The eastern desert area is a semi-arid steppe (vast, usually level and treeless tracts like those in southeastern Europe or Asia) with scanty rainfall.
Jordan is part of the eastern Mediterranean weather system, so it has one of the world’s most pleasant climates.
Summers are dry and warm-to-hot and winters are wet and cool-to-cold, with occasional snowstorms. In the highlands there are often strong, cool breezes on summer nights and the low-lying areas enjoy pleasant, moderately cool winters. In winter the windswept plateau of Maan, lying between 3,000 and 5,000 feet, is bitterly cold. January is the coldest month and, although below-freezing temperatures are not unknown, the average winter temperature is above 45°F. The hottest month is August, when temperatures may reach 118°F in the Jordan Valley. In Amman the average summer temperature is a pleasant 79°F. Rain falls mostly during the winter months and ranges from 26 inches in the northwest to below 5 inches in the east.
Amman and its nearby areas enjoy sunny, cloudless weather from May to early November, with warm days and cool evenings. Winters can be cold and wet, with rain falling regularly between late November and early April, and temperatures ranging between 46°–59°F. In Jordan there is a diverse range of fauna in different zones, including foxes, hares, badgers, porcupines, hyenas, jackals, gazelles, and camels. There are innumerable species of birds, especially during springtime, since the territories of Jordan and Israel are on the main migration routes from Africa to Europe and Asia.
Jordan has a strong and stable currency, and even though the gross national product (GNP) per capita is low, the country has experienced strong economic growth in the last few years. Jordanian dinars have long been the strongest currency in the Middle East.
Unfortunately after the Gulf War in 1991 Jordan encountered economic problems, and the exchange rates for the dinar plummeted.
Major export products of Jordan are phosphates and fruits. Increasing tourism is helping the Jordanian economy, with the influx of about 2.5 million visitors a year. Jordan has always had to import foodstuffs, but now the internal demand is higher than what can be produced or supplemented by imports.
CULTURE AND LIFESTYLE
Despite the Arab region’s rich repertoire of music, literature, and arts, the fairly modern nation of Jordan does not have much to boast of in terms of traditional literature, fine arts, or music. Jordan’s emergence as a center of contemporary arts, however, was recognized during the 1980s by UNESCO, which chose Amman as its Arab Cultural Capital for 2002.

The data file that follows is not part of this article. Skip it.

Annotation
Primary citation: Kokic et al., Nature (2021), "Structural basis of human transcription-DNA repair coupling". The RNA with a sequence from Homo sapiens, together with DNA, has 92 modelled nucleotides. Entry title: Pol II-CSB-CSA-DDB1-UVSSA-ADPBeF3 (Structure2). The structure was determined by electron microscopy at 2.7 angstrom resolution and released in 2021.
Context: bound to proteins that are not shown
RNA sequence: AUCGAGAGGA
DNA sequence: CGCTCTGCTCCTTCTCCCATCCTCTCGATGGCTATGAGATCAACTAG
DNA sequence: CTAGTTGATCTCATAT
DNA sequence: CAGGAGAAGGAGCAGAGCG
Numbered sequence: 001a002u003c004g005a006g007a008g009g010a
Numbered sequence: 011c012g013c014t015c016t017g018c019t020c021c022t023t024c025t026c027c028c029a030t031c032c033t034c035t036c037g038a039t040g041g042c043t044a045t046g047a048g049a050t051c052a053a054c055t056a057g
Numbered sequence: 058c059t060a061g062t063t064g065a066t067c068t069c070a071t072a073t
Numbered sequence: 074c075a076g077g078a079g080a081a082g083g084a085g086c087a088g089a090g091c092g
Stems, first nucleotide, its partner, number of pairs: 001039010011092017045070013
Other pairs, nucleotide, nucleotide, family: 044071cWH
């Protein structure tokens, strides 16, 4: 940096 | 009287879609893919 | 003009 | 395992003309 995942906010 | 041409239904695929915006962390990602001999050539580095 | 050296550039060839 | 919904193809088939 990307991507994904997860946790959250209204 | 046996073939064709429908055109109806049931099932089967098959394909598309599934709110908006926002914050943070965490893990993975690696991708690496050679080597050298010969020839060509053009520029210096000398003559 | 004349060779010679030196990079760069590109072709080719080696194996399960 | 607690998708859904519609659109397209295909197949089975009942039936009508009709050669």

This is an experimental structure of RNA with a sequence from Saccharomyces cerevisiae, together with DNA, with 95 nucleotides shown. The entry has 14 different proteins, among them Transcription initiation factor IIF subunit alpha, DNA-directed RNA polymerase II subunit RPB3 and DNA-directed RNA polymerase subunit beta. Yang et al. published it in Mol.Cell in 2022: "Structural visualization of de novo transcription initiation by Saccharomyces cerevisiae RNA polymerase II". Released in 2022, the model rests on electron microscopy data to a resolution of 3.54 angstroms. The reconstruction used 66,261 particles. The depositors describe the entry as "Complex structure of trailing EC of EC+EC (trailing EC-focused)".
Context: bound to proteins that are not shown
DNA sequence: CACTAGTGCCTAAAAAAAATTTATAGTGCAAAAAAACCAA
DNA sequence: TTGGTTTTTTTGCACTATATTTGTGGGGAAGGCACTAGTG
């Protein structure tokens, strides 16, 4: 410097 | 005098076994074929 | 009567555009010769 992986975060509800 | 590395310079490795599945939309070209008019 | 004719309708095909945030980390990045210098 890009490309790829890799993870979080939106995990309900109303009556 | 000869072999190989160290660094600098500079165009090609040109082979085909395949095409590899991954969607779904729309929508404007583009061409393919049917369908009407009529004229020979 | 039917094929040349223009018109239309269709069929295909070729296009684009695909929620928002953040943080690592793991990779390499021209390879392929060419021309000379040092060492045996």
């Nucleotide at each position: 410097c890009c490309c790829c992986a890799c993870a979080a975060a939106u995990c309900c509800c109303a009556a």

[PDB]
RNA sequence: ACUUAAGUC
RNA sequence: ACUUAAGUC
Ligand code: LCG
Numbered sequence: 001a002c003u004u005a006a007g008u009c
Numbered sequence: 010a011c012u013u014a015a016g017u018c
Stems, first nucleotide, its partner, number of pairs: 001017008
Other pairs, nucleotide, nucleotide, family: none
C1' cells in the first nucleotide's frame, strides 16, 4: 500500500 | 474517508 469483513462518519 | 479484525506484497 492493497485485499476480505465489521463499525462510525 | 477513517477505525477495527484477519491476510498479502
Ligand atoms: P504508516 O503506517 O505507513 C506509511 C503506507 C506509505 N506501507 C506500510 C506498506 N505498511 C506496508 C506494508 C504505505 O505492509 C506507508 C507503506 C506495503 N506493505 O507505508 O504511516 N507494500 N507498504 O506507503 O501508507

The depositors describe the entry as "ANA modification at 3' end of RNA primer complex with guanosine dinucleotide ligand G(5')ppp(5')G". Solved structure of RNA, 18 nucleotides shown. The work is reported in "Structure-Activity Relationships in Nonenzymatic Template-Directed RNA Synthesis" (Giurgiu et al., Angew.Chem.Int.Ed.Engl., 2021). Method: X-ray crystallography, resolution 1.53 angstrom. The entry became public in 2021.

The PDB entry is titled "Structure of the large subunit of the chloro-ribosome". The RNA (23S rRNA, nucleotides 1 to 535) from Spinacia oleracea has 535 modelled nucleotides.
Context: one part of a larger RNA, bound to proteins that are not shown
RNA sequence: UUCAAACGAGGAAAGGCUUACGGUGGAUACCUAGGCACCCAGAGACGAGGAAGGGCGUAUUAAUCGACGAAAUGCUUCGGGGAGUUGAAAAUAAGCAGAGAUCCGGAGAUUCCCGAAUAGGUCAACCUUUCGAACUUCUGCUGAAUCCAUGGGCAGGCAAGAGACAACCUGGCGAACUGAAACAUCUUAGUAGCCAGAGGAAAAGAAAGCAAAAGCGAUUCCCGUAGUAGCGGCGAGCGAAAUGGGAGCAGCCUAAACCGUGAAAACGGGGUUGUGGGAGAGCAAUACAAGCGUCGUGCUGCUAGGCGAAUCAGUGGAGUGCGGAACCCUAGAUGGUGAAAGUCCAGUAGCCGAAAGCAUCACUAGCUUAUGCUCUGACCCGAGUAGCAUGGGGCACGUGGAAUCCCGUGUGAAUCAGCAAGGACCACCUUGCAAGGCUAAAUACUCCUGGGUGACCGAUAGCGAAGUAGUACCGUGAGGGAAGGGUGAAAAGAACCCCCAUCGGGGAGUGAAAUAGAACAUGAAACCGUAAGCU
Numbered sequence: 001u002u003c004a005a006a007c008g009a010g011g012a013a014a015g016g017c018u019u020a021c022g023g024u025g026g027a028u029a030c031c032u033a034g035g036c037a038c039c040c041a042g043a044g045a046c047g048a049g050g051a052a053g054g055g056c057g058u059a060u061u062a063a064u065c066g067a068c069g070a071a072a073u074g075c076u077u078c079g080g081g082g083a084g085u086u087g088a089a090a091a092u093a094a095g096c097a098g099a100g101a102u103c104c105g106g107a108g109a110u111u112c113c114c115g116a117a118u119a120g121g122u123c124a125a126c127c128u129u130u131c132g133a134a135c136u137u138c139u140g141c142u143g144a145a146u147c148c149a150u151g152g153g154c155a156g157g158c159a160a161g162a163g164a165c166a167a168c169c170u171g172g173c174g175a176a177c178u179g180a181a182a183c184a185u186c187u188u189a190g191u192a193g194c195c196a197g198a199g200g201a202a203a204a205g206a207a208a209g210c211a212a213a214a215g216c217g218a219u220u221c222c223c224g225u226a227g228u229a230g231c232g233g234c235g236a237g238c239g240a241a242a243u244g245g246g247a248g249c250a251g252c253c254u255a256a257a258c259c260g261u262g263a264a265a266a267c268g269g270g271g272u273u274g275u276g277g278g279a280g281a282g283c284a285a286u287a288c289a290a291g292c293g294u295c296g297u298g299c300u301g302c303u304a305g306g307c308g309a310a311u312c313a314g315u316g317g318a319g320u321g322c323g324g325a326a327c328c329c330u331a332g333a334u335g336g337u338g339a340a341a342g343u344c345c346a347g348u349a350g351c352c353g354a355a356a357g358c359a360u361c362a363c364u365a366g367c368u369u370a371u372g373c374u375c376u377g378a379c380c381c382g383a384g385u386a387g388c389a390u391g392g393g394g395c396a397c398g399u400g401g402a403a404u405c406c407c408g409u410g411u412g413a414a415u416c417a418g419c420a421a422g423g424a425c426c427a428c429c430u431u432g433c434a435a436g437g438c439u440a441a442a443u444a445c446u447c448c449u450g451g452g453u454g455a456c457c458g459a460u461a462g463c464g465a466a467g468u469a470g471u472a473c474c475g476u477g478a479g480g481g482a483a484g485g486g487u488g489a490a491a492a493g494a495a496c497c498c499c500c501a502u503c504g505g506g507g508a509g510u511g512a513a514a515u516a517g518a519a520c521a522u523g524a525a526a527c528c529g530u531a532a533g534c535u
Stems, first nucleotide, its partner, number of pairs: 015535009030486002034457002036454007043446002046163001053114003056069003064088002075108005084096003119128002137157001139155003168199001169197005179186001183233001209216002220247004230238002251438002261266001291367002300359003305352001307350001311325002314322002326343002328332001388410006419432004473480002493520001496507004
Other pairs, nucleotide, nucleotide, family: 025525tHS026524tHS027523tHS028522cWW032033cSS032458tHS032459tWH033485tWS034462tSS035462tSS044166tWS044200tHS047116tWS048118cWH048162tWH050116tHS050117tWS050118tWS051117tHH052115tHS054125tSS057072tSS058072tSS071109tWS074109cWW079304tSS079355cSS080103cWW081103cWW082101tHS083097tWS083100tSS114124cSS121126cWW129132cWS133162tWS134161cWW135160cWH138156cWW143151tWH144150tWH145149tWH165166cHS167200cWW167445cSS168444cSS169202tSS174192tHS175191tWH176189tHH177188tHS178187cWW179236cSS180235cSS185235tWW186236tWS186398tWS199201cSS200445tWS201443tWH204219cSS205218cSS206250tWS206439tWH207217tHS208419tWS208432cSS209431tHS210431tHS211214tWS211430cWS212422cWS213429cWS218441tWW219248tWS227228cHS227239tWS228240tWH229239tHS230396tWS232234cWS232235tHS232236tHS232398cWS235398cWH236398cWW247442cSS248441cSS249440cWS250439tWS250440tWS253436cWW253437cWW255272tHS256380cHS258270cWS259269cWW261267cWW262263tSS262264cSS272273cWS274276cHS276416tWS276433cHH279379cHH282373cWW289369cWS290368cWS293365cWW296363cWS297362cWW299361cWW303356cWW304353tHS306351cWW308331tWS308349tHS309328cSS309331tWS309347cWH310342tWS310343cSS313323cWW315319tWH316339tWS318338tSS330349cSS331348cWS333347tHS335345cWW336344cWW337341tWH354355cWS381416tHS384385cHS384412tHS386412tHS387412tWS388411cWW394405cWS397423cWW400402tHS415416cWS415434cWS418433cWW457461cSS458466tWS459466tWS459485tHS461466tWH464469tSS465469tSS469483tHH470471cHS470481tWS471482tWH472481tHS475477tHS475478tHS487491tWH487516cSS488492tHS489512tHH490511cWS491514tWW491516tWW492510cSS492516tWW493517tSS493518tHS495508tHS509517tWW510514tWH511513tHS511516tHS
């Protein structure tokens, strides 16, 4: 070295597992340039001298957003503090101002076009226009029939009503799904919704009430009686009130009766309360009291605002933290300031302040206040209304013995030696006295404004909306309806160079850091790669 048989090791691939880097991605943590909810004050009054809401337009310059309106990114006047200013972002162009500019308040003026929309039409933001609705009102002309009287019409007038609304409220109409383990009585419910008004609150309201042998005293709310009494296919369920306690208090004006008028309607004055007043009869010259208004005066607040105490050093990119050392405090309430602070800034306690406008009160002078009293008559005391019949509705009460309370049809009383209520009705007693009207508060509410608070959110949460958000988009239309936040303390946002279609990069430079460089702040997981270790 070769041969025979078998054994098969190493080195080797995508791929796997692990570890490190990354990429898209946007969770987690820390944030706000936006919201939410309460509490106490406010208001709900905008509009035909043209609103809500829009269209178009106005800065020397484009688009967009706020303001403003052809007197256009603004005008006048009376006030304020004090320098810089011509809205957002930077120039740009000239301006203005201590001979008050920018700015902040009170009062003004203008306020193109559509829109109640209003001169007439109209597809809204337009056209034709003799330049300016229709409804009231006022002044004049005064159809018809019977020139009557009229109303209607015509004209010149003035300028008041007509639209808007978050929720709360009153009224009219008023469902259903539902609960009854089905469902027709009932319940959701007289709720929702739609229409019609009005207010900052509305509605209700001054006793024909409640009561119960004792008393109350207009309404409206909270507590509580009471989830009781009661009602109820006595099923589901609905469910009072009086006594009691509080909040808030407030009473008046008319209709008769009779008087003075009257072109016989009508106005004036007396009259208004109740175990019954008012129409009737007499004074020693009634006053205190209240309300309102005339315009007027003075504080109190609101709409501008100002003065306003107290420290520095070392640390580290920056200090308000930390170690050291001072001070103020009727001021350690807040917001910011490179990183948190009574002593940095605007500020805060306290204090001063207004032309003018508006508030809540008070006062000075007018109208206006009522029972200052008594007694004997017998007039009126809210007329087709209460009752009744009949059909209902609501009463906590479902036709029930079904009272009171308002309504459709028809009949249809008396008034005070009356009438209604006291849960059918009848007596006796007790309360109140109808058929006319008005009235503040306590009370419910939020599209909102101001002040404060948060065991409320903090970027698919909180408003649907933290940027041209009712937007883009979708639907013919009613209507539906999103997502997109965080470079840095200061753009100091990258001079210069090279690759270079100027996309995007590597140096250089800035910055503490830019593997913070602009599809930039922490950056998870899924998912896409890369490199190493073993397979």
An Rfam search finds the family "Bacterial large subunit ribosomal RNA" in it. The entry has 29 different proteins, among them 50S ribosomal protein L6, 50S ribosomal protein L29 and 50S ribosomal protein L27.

Islamic law forbids consumption of pork products and alcohol; this law is generally adhered to throughout Jordan. As in other Islamic countries, Jordan practices segregation of the sexes, and men control the nation politically, socially, and economically.
The population of Jordan also consists of a sizable population of Circassians (also known as Cherkess), who originally were from the Caucasus.
The Circassian diaspora is found in diverse metropolitan areas of the old Ottoman Empire. There also exists a community of Cherkess in the Holy Land, on the road from Kfar Tavor to the Sea of Galilee.
In Jordan there is an interesting hybrid music with Arab-style singers backed up by orchestras using both Western and traditional instruments.
The Bedouins cling to their musical traditions: groups of men singing to accompany solitary belly dancers. Hospitality is a cornerstone of the Arab lifestyle and etiquette. Jordanian families (especially desert dwellers) are wont to welcome strangers into their homes for meals or light refreshments.
A typical Jordanian meal consists of mezzeh, or starters, followed by the main meal. Unleavened bread (khobz) is eaten with every dish. The other staple items are falafel, deep-fried chickpea balls, shwarma, skewered sliced lamb, and fuul, a paste of fava beans, garlic, and lemon. Mensaf is a Bedouin specialty, which consists of a whole roasted lamb (head included), placed on a bed of rice and pine nuts.
The Arab nomads of Jordan have traditionally eaten lightly and without much variety—wheatflour bread, beans and rice, lentils, spinach, and cakes sweetened with honey for important occasions.